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PostPosted: Sat Jan 21, 2017 4:49 am    Post subject: Migrants returning to UK Reply with quote

My family and I arrived to Cabramatta hostel in May 1964. I recall my mother was very upset re conditions at the hostel (compared to what we had left in London). This passed after time but I think that apart from homesickness and family separation, most families returning in mid to late 1960's did so to evade the possibility of conscription and sevice in Vietnam.
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Bruce
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PostPosted: Wed Mar 01, 2017 10:26 am    Post subject: Reply with quote

I remember mum saying there were a lot of people that got talked out of doing the hard yards by others that had been here a while and had made their mind up to return home, full of negativity and made no effort to even explore anything outside the hostel other than work. One guy my dad made friends with on the boat had made his mind up to return more or less as soon as he got here. I think you had to stay for 2 years otherwise you had to repay full fare over and full fare back. It worked out, for some families, that with the money they saved to return, they could have nearly half paid a house off in some area's, something they would never get the chance to do on their return. The 1970's were pretty glum in the UK going by the letters we were getting from relatives. There must have been quite a few that had homesickness overpower any thought of giving it a go, maybe regretting it later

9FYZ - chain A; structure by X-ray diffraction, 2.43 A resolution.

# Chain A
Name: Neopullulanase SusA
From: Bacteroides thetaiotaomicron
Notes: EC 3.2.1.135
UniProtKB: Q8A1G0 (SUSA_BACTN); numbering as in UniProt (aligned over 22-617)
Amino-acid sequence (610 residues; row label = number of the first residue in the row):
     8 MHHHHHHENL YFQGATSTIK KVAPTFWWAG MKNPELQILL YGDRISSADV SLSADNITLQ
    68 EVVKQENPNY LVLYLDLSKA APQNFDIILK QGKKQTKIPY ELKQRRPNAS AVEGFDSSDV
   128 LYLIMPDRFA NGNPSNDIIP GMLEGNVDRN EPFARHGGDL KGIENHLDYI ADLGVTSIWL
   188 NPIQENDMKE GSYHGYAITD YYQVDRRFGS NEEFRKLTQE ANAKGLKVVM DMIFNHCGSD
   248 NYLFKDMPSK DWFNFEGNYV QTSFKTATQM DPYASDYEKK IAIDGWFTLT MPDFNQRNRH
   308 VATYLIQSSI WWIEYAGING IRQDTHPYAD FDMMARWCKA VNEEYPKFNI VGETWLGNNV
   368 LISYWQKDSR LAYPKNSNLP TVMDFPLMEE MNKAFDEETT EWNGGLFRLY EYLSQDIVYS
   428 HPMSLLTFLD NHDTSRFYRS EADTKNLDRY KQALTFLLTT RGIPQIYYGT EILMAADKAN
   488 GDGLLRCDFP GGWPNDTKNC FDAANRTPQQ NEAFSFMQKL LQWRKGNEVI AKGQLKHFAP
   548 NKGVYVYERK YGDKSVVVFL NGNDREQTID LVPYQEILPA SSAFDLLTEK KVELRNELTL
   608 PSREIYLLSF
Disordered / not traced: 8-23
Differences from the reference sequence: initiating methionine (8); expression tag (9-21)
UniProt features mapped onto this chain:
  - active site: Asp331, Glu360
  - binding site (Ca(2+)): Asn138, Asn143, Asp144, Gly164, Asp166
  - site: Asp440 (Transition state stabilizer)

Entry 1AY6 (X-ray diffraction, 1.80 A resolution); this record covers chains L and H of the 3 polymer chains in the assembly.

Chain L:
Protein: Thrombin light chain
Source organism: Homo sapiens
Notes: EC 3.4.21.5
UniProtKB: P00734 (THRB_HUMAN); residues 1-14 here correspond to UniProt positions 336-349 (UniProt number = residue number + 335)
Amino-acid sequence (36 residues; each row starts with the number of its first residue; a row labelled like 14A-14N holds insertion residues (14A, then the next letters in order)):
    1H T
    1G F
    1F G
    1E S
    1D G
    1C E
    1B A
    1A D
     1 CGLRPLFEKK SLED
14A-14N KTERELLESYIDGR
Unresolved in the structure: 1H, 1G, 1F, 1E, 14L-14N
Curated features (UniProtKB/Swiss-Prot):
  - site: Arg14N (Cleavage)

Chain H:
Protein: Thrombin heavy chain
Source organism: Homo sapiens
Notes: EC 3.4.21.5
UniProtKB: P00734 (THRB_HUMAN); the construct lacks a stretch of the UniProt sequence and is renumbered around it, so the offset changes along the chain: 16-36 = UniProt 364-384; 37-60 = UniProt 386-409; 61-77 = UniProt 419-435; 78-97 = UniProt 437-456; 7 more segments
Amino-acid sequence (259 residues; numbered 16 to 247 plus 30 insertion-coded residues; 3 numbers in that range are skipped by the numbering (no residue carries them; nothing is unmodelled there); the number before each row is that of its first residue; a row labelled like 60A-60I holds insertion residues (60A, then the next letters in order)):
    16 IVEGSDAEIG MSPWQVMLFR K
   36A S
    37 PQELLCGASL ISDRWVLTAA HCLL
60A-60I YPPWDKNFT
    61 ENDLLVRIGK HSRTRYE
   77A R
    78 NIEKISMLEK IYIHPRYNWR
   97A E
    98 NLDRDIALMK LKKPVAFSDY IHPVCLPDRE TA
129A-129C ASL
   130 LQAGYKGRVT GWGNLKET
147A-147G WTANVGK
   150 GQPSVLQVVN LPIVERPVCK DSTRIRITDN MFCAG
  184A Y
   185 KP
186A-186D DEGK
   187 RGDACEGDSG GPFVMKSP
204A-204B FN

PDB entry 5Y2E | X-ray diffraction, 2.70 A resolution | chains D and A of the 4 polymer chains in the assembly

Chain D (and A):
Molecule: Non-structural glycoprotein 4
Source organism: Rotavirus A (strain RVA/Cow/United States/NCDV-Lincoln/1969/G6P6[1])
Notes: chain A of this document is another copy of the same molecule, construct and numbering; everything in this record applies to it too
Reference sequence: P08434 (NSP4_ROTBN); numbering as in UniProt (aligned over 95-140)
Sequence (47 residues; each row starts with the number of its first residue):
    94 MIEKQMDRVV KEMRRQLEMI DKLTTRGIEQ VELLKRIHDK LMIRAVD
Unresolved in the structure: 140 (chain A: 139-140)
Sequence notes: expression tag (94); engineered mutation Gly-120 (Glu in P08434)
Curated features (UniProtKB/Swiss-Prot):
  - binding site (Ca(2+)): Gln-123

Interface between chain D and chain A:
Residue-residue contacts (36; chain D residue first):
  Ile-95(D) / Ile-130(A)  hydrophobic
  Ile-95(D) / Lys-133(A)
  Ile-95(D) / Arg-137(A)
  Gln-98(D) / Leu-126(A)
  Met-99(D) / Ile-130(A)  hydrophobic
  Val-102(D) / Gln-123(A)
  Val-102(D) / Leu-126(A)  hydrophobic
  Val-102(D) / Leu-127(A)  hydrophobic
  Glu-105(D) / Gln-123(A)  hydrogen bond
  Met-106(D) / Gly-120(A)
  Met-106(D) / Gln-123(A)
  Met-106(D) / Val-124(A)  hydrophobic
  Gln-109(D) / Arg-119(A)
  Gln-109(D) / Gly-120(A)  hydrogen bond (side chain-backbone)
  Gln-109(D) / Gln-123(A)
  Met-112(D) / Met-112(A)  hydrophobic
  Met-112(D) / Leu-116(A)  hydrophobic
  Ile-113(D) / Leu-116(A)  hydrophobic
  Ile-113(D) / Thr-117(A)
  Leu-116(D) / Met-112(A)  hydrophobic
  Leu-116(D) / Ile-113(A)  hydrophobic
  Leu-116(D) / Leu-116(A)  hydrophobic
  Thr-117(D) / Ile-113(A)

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Maribyrnong hostel 66-67, Maribyrnong state school 66-71
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chris whalley
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PostPosted: Mon Jun 26, 2017 3:53 pm    Post subject: Reply with quote

Bruce wrote:
I remember mum saying there were a lot of people that got talked out of doing the hard yards by others that had been here a while and had made their mind up to return home, full of negativity and made no effort to even explore anything outside the hostel other than work. One guy my dad made friends with on the boat had made his mind up to return more or less as soon as he got here. I think you had to stay for 2 years otherwise you had to repay full fare over and full fare back. It worked out, for some families, that with the money they saved to return, they could have nearly half paid a house off in some area's, something they would never get the chance to do on their return. The 1970's were pretty glum in the UK going by the letters we were getting from relatives. There must have been quite a few that had homesickness overpower any thought of giving it a go, maybe regretting it later


Your post sounds to me like a person who had no experience of migrants life in Australia
Many people returned to Australia because of the racism offered to British migrants , verbal taunts, physical assaults , and downright hostility
Australia backward looking, boring , a shallow culture of beer swilling, poker machines brothels.....
I returned to Britain in 1970 after 5 years , Britain was GREAT, home to where we belonged.
The Aussie "fair go" what a sick joke